Private Health Insurance:

Estimates of a Proposed Health Insurance Tax Credit for Those Who Buy Individual Health Insurance

HEHS-98-221R: Published: Jul 22, 1998. Publicly Released: Aug 3, 1998.

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Pursuant to a congressional request, GAO provided information on the potential tax benefit that individuals without employment-based health coverage would receive if a tax credit were available for the premiums of individually purchased health insurance, focusing on the number of people who would possibly benefit from a tax credit and the potential value of the tax credit as proposed in H.R. 539.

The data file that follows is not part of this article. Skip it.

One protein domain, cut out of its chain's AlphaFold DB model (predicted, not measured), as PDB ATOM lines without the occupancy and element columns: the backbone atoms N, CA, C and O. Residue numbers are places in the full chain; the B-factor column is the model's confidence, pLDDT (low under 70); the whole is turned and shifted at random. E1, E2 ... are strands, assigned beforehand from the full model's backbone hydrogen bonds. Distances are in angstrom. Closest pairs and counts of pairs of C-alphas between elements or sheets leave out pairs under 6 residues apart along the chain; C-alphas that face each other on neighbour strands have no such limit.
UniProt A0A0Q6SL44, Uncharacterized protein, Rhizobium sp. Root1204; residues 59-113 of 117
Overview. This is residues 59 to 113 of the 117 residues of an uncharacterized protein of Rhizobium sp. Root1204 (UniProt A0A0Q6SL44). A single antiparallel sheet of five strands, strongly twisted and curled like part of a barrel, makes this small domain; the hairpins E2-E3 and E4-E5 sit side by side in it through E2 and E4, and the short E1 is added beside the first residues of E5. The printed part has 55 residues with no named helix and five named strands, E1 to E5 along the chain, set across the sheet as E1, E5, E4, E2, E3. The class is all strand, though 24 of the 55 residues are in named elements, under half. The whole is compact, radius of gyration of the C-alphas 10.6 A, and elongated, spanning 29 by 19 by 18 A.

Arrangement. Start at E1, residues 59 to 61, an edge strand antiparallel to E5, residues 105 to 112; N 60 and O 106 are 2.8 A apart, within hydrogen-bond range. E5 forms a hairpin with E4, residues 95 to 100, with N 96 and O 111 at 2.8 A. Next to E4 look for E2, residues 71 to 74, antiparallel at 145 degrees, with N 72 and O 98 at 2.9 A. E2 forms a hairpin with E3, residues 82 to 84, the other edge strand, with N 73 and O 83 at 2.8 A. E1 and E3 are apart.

GAO noted that: (1) nearly 40 million nonelderly Americans who were uninsured or purchased individual insurance in 1996 would have been eligible for the proposed tax credit if it had been available and they had purchased health insurance in the individual market; (2) those eligible for the proposed tax credit could have reduced the net cost of their health insurance by as much as 30 percent; (3) the net reduction in the cost of health insurance, however, would have been less than 30 percent for many of those eligible, particularly for those buying higher-priced health insurance whose income and social security tax payments would have been insufficient to offset the full value of the tax credit; (4) in addition, about 10 percent of those eligible would have received only a partial tax credit because their adjusted gross income (AGI) would have been too high for a full tax credit and within range where the credit would be phased out; and (5) about 8 million nonelderly Americans who were uninsured or purchased individual insurance would not have been eligible for the tax credit because their AGI would have exceeded the maximum level set by the bill.

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